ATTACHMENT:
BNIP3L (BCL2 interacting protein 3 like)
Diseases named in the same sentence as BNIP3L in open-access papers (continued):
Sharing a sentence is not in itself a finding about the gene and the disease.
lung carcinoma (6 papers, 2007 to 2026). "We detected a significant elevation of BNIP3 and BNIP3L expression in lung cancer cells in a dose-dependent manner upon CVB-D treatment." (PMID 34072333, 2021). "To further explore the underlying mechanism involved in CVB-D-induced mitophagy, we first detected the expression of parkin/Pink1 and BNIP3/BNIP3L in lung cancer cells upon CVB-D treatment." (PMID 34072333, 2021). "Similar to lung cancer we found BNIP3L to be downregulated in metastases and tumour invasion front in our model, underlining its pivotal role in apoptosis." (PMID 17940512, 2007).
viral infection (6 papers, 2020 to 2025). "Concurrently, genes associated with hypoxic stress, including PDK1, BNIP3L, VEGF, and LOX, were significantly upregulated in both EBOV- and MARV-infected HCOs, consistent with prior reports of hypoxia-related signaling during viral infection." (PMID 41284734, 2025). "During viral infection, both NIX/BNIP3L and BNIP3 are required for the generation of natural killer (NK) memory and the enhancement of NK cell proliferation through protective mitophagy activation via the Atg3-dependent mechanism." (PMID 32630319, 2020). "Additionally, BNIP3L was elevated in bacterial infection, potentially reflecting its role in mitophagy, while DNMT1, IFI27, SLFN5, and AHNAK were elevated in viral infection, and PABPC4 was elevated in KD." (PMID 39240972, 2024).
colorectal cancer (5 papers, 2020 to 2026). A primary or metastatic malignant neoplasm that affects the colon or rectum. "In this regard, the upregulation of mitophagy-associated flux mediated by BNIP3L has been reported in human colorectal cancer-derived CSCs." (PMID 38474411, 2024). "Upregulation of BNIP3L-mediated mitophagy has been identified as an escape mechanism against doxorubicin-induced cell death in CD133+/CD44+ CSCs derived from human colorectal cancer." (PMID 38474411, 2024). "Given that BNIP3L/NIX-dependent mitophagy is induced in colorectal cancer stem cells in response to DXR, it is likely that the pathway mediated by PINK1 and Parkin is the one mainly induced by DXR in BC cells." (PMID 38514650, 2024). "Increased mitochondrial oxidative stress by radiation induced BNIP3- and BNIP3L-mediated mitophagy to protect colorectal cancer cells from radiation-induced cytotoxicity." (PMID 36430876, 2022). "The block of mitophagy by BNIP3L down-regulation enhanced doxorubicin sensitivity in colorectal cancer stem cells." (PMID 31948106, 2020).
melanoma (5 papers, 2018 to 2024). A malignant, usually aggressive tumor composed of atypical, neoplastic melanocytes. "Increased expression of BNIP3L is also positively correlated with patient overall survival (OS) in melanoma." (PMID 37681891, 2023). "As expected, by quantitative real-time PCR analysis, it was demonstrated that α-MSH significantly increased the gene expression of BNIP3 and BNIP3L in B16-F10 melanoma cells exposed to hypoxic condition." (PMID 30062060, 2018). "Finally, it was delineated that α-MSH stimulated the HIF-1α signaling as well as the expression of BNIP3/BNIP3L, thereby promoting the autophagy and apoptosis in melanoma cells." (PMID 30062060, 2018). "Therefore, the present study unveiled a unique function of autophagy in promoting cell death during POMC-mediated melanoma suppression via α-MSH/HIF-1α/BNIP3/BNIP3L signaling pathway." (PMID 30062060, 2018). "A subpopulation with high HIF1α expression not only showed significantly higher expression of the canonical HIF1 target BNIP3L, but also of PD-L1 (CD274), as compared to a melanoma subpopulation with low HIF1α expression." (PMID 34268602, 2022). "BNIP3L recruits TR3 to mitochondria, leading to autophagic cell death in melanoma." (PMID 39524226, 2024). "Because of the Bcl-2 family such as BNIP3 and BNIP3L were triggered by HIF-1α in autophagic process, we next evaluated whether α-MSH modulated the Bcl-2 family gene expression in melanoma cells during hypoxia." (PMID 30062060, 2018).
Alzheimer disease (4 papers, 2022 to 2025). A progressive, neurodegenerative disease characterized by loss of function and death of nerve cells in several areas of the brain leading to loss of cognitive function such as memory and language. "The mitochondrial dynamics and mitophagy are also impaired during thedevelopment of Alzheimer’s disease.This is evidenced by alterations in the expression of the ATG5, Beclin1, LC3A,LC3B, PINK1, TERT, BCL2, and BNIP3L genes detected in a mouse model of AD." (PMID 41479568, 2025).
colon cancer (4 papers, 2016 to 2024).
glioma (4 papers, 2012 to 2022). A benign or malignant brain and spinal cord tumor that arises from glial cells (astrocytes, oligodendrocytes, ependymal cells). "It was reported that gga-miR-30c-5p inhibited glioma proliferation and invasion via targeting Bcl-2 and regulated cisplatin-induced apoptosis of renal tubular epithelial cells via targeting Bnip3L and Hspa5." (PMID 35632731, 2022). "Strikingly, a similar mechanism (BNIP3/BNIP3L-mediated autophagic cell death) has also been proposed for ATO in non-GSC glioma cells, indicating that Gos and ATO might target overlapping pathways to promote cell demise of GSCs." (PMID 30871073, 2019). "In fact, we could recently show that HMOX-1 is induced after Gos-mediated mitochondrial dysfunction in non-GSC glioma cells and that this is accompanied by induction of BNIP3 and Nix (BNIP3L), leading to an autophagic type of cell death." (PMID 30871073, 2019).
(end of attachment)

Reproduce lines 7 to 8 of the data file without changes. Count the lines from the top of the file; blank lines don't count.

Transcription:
melanoma (5 papers, 2018 to 2024). A malignant, usually aggressive tumor composed of atypical, neoplastic melanocytes. "Increased expression of BNIP3L is also positively correlated with patient overall survival (OS) in melanoma." (PMID 37681891, 2023). "As expected, by quantitative real-time PCR analysis, it was demonstrated that α-MSH significantly increased the gene expression of BNIP3 and BNIP3L in B16-F10 melanoma cells exposed to hypoxic condition." (PMID 30062060, 2018). "Finally, it was delineated that α-MSH stimulated the HIF-1α signaling as well as the expression of BNIP3/BNIP3L, thereby promoting the autophagy and apoptosis in melanoma cells." (PMID 30062060, 2018). "Therefore, the present study unveiled a unique function of autophagy in promoting cell death during POMC-mediated melanoma suppression via α-MSH/HIF-1α/BNIP3/BNIP3L signaling pathway." (PMID 30062060, 2018). "A subpopulation with high HIF1α expression not only showed significantly higher expression of the canonical HIF1 target BNIP3L, but also of PD-L1 (CD274), as compared to a melanoma subpopulation with low HIF1α expression." (PMID 34268602, 2022). "BNIP3L recruits TR3 to mitochondria, leading to autophagic cell death in melanoma." (PMID 39524226, 2024). "Because of the Bcl-2 family such as BNIP3 and BNIP3L were triggered by HIF-1α in autophagic process, we next evaluated whether α-MSH modulated the Bcl-2 family gene expression in melanoma cells during hypoxia." (PMID 30062060, 2018).
Alzheimer disease (4 papers, 2022 to 2025). A progressive, neurodegenerative disease characterized by loss of function and death of nerve cells in several areas of the brain leading to loss of cognitive function such as memory and language. "The mitochondrial dynamics and mitophagy are also impaired during thedevelopment of Alzheimer’s disease.This is evidenced by alterations in the expression of the ATG5, Beclin1, LC3A,LC3B, PINK1, TERT, BCL2, and BNIP3L genes detected in a mouse model of AD." (PMID 41479568, 2025).